Welcome to the first expanded explanation post in our series on the ‘Components of an FPGA’. This post will describe the architecture of a configurable logic block (CLB) and the functionality this component serves within a field programmable gate array (FPGA). There is not a strict standard to the architecture of a CLB in any particular FPGA, so the information in this post is specifically regarding CLBs found in Xilinx 7 series FPGAs.
A CLB is the fundamental component of an FPGA, allowing the user to implement virtually any logical functionality within the chip. This is achieved by the usage of two sets of similar components within a block, known as slices. There are two different types of slices, referred to as SLICEM and SLICEL, and each CLB can contain either a SLICEM and SLICEL or two SLICELs. There are roughly twice as many SLICELs than SLICEMs on a chip, though the exact numbers vary by device. These slices contain four look-up-tables (LUTs), eight flip-flops (FF), a network of carry logic, and three types of multiplexers. In an effort to avoid getting lost before we really begin, here is a crude diagram illustrating this internal structure.
And to itemize: one CLB = 2 slices, one slice = 4 LUTs + 8 FF. Therefore, one CLB = 8 LUTs + 16FF. This numerical summary is just to provide an accurate picture of what the contents of a CLB specifically are. Now let’s get into a more detailed description of each piece.
SLICEM and SLICEL
The components discussed after this all exist as pieces within a slice. This fact does not mean that the whole is simply the sum of its parts! There are some unique features to the slices themselves that allow an FPGA to expand its functionality.
First, the slices within a CLB are not connected to each other. They are physically oriented in a similar fashion to the above diagram so that they may be connected with the same slice type (SLICEM or SLICEL) within CLBs above or below, creating columns. This allows interconnections between SLICEM or SLICEL in a column to create large scale functions.
The distinguishing feature of the two slice types is the configurability of the SLICEM. SLICEM can be configured so that the look-up tables within it can act as shift registers or as data storage (creating distributed memory on the chip) in addition to its normal logic functionality.
A note on naming: the ‘M’ may be an indication of its ability to act as distributed memory, while the ‘L’ may be an indication of its exclusive logic functionality. This is just speculative but it can be helpful to remember which is which.
Look-up tables, the cheat sheet of computing….okay, this statement may be a bit strong. It does, however, illustrate the point that a LUT can serve to speed up processing by providing a set output for a given input, rather than requiring computation on the input data.
The LUTs in an FPGA (Xilinx 7 series) are designed with six inputs and two outputs. Each of these inputs and outputs are independent and allow for the LUT to be implemented in a number of ways, such as a single six-input function or two functions of five or fewer inputs, though five and four input functions will need to have a common input, while three and two input functions do not.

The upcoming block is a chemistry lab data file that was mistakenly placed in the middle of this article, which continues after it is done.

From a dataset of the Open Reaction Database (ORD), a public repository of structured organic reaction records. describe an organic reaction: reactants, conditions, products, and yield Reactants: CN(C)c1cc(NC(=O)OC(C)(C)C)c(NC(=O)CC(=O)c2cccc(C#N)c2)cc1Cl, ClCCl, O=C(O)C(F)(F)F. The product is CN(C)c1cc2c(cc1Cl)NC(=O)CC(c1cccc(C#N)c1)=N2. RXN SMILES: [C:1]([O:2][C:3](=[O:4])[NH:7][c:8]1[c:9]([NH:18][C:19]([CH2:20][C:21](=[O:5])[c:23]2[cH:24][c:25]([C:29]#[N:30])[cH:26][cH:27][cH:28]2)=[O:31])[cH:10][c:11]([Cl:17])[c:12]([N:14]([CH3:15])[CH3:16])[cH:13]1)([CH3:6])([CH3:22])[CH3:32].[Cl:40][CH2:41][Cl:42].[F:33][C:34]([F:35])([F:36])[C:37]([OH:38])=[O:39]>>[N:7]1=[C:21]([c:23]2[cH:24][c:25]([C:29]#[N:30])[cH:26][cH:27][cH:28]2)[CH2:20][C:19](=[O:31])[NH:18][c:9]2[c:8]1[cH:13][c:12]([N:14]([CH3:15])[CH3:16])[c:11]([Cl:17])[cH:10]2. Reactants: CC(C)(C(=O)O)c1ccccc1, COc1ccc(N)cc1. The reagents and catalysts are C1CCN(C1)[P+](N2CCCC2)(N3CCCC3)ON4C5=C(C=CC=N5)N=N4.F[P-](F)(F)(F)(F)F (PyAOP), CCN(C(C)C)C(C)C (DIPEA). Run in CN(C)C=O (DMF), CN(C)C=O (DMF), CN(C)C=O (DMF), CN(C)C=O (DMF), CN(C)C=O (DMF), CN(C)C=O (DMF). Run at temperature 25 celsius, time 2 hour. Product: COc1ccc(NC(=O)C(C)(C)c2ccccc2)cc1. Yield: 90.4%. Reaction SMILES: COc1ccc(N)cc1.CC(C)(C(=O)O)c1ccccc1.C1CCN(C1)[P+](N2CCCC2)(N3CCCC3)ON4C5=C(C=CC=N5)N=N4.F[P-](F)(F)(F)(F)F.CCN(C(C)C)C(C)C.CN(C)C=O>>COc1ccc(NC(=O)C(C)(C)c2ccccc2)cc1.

Confusing? Yes. Illustration? Yes!
A flip-flop is a primitive storage device that can store a single bit of information. Each slice contains eight of these storage elements. Four are available exclusively as flip-flops (synchronous storage) and the other four can be configured either as standard flip-flop or as a latch (asynchronous storage). One final caveat is that when the four that can be configured as a latch are, the other four flip-flops in the slice become unusable.
Multiplexing within a single slice is handled in an interesting way. Instead of a large number of dedicated Muxes with fixed inputs, the flexible functionality of the LUT is used. Each LUT can be implemented as a 4:1 Mux, using two of the six inputs as selects for the other four. Larger multiplexing functionality is developed from this starting point. Two LUTs configured in this way are combined into a dedicated multiplexer (called F7AMUX or F7BMUX if the naming is significant to you) which allows you to have an 8:1 MUX. All four LUTs, through the two 8:1 Muxes, can be combined into a second type of dedicated multiplexer (F8MUX) to provide a 16:1 Mux functionality in the slice.
Carry lookahead logic is implemented in each slice on a CLB with a combination of dedicated multiplexer and XOR gates that are used within the carry chain. The carry chain logic in an individual slice is four bits high and is the circuit that directly connects a column of slices together. It is possible to cascade a carry chain across multiple slices in order to quickly implement addition, subtraction, and multiplication operations on operands that are too large to be processed by a single slice (like if you wanted to add/subtract/multiply two numbers bigger than 15 or 1111 for binary speakers).
If you made it to the end here, thank you for reading! More details about the distributed memory functionality of the LUTs will be covered in the ‘Memory Resources’ follow up along with on-chip block RAM. Details on the background for the logic components and concepts presented can be found at the links below.